3. PAs do not need an attending physician on site to practice

  4. A career as a PA means plentiful access to lateral mobility

  5. PA School is NOT a backup plan

  6. PAs get an early jump on hands-on experiences

  7. PAs have an extremely flexible schedule

  8. A PA career is more patient-care centered

  9. The salary is great!

  10. PA careers are growing in popularity… and FAST

1. A PA’s scope of practice is nearly identical to that of a licensed physician

A physician assistant’s scope of practice, or their potential list of tasks, includes assessing patients, diagnosing injuries and illnesses, creating treatment plans, prescribing medications, managing patients, ordering advanced imaging tests (CT, MRI, Ultrasound), and even assisting in surgeries. PAs receive all of the necessary education and training to be able to work and assist in any area of specialty. There are a number of misconceptions about a PAs scope of practice in comparison to that of a medical doctor (MD) or doctor of osteopathic medicine (DO).

Further Reading: MD or DO? Which is Right for You?

In reality, however, the scope of practice is nearly one and the same. The biggest difference between a PA’s scope of practice and a physician’s scope of practice lies the advanced education in specialty trainings. Both the PA and physician are responsible for patient care, but a PA operates under the advisory and indirect supervision of a physician.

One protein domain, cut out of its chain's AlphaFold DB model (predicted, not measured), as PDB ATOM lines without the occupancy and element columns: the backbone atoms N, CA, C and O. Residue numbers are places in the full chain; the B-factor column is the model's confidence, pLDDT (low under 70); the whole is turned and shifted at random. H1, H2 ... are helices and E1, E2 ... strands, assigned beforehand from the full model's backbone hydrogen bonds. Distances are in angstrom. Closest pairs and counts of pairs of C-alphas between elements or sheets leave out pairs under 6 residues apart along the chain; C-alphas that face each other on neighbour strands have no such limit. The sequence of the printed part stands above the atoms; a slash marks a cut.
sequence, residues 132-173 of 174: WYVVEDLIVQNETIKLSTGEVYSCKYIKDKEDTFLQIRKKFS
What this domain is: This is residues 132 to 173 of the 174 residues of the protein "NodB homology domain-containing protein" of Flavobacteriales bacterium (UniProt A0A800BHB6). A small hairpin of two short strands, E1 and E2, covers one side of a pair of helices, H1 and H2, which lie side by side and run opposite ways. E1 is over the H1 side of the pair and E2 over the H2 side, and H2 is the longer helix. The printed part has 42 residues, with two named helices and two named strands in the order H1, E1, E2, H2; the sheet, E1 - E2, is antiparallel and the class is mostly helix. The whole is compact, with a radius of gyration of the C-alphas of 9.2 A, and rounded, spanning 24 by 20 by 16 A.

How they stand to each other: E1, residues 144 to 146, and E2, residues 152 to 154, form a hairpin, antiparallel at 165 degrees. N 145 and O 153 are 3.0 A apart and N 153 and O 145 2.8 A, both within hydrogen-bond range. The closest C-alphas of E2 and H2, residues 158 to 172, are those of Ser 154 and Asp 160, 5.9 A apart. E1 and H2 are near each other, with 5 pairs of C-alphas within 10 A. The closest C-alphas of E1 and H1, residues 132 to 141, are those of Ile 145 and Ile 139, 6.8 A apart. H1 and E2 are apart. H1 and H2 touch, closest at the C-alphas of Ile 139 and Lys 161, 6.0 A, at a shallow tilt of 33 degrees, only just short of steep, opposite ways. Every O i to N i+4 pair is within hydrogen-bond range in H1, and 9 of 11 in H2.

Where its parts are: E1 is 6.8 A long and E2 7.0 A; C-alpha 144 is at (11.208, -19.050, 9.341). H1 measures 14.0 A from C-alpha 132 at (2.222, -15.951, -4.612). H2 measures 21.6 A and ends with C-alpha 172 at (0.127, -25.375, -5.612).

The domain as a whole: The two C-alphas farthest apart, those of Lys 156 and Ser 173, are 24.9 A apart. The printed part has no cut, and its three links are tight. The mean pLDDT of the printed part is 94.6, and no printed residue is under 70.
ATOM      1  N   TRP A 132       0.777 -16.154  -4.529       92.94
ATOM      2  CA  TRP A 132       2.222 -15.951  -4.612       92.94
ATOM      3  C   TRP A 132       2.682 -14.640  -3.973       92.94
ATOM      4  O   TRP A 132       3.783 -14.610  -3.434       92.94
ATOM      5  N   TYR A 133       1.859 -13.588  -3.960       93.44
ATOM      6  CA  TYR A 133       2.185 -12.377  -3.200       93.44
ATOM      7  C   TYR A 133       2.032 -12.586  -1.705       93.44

Many people assume: PAs are a “physician’s assistant,” but they are physician assistants. With this common misconception comes more false inferences, such as the assumption that a PA is not allowed to practice independently, or that the care provided by these medical professionals is inferior to that of a physician. In actuality,, physician assistants are nationally certified and state licensed professionals. This license and certification mean that PAs are allowed to practice permanently and effectively, so long as they complete and pass recertification exams and make the appropriate payments to hold their professional license. Although PAs are always under the advisory of an MD or DO, PAs have the credentials to practice as independent providers. With this, they are able to prescribe medications, conduct physical examinations, order and interpret advanced imaging screenings, and hold a practice extremely similar to that of a physician.